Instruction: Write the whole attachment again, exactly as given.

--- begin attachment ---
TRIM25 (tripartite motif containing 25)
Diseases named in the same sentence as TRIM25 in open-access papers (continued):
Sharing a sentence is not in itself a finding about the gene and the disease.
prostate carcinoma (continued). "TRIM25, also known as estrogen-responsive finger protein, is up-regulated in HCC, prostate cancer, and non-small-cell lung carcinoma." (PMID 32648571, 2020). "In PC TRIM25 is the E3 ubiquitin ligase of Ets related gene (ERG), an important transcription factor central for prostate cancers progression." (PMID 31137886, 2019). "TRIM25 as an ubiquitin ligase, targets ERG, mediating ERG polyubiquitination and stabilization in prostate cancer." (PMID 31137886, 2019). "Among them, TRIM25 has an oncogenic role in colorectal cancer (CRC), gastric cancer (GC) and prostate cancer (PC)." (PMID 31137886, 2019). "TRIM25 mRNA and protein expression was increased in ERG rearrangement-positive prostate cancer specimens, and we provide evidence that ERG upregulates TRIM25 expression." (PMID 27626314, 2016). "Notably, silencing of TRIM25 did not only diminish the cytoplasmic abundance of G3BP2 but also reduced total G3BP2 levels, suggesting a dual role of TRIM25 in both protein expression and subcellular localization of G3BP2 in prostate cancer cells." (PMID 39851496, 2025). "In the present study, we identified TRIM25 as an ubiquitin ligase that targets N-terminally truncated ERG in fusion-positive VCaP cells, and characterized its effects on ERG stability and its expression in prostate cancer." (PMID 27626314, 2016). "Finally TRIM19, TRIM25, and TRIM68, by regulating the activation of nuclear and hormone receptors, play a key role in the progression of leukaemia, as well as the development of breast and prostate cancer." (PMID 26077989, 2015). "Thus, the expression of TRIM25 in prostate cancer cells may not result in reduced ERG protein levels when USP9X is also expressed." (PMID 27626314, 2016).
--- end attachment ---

TRIM25 (tripartite motif containing 25)
Diseases named in the same sentence as TRIM25 in open-access papers (continued):
Sharing a sentence is not in itself a finding about the gene and the disease.
prostate carcinoma (continued). "TRIM25, also known as estrogen-responsive finger protein, is up-regulated in HCC, prostate cancer, and non-small-cell lung carcinoma." (PMID 32648571, 2020). "In PC TRIM25 is the E3 ubiquitin ligase of Ets related gene (ERG), an important transcription factor central for prostate cancers progression." (PMID 31137886, 2019). "TRIM25 as an ubiquitin ligase, targets ERG, mediating ERG polyubiquitination and stabilization in prostate cancer." (PMID 31137886, 2019). "Among them, TRIM25 has an oncogenic role in colorectal cancer (CRC), gastric cancer (GC) and prostate cancer (PC)." (PMID 31137886, 2019). "TRIM25 mRNA and protein expression was increased in ERG rearrangement-positive prostate cancer specimens, and we provide evidence that ERG upregulates TRIM25 expression." (PMID 27626314, 2016). "Notably, silencing of TRIM25 did not only diminish the cytoplasmic abundance of G3BP2 but also reduced total G3BP2 levels, suggesting a dual role of TRIM25 in both protein expression and subcellular localization of G3BP2 in prostate cancer cells." (PMID 39851496, 2025). "In the present study, we identified TRIM25 as an ubiquitin ligase that targets N-terminally truncated ERG in fusion-positive VCaP cells, and characterized its effects on ERG stability and its expression in prostate cancer." (PMID 27626314, 2016). "Finally TRIM19, TRIM25, and TRIM68, by regulating the activation of nuclear and hormone receptors, play a key role in the progression of leukaemia, as well as the development of breast and prostate cancer." (PMID 26077989, 2015). "Thus, the expression of TRIM25 in prostate cancer cells may not result in reduced ERG protein levels when USP9X is also expressed." (PMID 27626314, 2016).